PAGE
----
It wasn’t an original thought, but I guess it blew people’s minds. Every time I refreshed the video, the views would jump—from 10,000 to 20,000 to 30,000. Within a couple of hours, it had a million views, and when I woke up the next day, it was at 2 million. I suddenly went from having a couple hundred followers to tens of thousands, and it just kept growing.

@onlinekyne

How thick can a sheet of paper get if I fold it in half 42 times? 🤔 #math #mathriddle #education #edutok #drag #dragqueen

♬ original sound – Kyne

After that, things started moving really fast. Within months of creating the account, I received a message from Johns Hopkins Press offering me a book deal. Brand deals and sponsorships started rolling in. To date, I’ve worked with Taco Bell, Sephora and Maplesoft, a Canadian software company. Within a year, being a social media influencer was earning me a full-time income.

Appearing on Canada’s Drag Race helped boost my follower count too. I was a contestant on season one, which premiered in July 2020. More people started following me because I was “that queen from TV.”

My most popular video is one where I explain a Möbius strip. It has 14 million views. People seem to love a visual mind bender or brain teaser. It just goes to show that math is more interesting than we give it credit for. When you present it in a fun way, by talking about infinity and multidimensions, people get excited about it.

@onlinekyne

Magic with Möbius Strips! 🔁 #math #mathtiktok #dragqueen

♬ original sound – Kyne

Of course, I also deal with negative comments, but I got used to that sort of thing during my time on YouTube. I remind myself that the negativity is confined to a screen, which I can put down whenever I want. I don’t have to read the comments, and I can mute the notifications. Being a drag queen has also helped because I know people are attacking an online persona. They don’t really know me. That separation helps protect my privacy and my sanity.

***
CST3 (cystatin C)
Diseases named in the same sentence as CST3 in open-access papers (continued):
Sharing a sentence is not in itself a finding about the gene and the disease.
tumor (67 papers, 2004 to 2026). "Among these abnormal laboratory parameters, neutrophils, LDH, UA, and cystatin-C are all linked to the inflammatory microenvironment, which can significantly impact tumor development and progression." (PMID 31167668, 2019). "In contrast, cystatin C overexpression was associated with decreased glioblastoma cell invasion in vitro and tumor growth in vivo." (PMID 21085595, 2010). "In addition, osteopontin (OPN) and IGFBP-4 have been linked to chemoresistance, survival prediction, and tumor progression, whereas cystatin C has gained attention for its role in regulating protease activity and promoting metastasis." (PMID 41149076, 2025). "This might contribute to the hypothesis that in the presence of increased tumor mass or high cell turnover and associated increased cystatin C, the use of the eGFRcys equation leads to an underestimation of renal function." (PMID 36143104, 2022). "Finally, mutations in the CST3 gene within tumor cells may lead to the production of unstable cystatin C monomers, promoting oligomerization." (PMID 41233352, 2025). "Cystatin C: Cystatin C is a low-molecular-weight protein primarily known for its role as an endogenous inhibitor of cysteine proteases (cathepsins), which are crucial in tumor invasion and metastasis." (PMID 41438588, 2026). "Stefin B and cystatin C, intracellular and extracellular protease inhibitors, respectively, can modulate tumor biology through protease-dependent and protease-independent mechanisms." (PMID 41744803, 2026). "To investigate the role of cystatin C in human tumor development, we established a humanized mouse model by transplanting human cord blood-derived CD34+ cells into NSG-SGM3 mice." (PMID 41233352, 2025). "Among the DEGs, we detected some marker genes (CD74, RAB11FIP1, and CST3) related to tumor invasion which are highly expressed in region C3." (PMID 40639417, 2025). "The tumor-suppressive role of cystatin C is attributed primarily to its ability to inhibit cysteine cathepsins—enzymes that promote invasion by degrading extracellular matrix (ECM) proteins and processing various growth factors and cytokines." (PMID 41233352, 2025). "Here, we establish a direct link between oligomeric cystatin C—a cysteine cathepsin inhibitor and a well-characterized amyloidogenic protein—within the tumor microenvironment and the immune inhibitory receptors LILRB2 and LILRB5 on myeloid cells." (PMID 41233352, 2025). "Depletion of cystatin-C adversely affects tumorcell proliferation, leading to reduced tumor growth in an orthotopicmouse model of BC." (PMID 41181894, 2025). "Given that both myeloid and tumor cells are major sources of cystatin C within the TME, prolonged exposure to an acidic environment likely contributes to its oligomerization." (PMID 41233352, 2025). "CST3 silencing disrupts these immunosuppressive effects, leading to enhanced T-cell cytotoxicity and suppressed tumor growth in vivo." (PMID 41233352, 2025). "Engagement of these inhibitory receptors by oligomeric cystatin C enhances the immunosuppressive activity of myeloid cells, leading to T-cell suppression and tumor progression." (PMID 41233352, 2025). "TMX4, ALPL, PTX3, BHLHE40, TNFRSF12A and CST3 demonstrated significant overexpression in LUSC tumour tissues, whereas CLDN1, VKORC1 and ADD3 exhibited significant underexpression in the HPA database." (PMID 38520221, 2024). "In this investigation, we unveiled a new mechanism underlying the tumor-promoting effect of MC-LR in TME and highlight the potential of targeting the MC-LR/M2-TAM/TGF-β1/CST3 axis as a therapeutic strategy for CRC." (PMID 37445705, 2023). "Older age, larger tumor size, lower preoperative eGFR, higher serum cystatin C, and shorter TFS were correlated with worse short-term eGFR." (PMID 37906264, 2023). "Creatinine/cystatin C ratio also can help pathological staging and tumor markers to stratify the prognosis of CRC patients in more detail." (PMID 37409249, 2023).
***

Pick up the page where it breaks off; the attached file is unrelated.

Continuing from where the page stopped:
I just finished writing my book, Math in Drag. It’s about math, of course, but explained through a series of anecdotes from my life, exploring all the intersections math has with drag and queerness. In both math and life, setting aside rigid notions of how things should be helps us expand our minds. It comes out in March 2024.

I never imagined a life where I’d get to combine my two passions to create a whole new career path. Reading messages that say I’ve reignited people’s interest in math has been an amazing gift. I’d love to go back to academia one day, maybe even to get my PhD. I like the idea of experiencing a lot of career pivots. I also love teaching, so maybe I’ll start a tutoring studio. If people stop watching my videos someday, I’ll find something else to do. Thank God I have that math degree, just in case.